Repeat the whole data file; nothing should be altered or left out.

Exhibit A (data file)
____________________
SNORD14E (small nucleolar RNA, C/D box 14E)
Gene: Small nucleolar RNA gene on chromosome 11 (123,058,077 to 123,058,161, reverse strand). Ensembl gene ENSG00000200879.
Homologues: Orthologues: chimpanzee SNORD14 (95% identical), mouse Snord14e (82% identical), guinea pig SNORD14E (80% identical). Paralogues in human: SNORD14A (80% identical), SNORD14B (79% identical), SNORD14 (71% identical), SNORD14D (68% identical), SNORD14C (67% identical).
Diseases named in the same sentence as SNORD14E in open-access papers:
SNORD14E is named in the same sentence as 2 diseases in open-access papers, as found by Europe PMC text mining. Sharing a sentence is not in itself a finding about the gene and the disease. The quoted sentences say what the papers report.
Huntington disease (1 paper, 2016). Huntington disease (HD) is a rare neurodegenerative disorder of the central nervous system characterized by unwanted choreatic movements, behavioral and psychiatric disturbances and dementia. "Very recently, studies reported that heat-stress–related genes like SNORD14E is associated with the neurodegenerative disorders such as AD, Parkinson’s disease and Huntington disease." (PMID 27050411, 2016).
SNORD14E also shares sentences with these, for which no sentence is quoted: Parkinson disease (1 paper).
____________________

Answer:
SNORD14E (small nucleolar RNA, C/D box 14E)
Gene: Small nucleolar RNA gene on chromosome 11 (123,058,077 to 123,058,161, reverse strand). Ensembl gene ENSG00000200879.
Homologues: Orthologues: chimpanzee SNORD14 (95% identical), mouse Snord14e (82% identical), guinea pig SNORD14E (80% identical). Paralogues in human: SNORD14A (80% identical), SNORD14B (79% identical), SNORD14 (71% identical), SNORD14D (68% identical), SNORD14C (67% identical).
Diseases named in the same sentence as SNORD14E in open-access papers:
SNORD14E is named in the same sentence as 2 diseases in open-access papers, as found by Europe PMC text mining. Sharing a sentence is not in itself a finding about the gene and the disease. The quoted sentences say what the papers report.
Huntington disease (1 paper, 2016). Huntington disease (HD) is a rare neurodegenerative disorder of the central nervous system characterized by unwanted choreatic movements, behavioral and psychiatric disturbances and dementia. "Very recently, studies reported that heat-stress–related genes like SNORD14E is associated with the neurodegenerative disorders such as AD, Parkinson’s disease and Huntington disease." (PMID 27050411, 2016).
SNORD14E also shares sentences with these, for which no sentence is quoted: Parkinson disease (1 paper).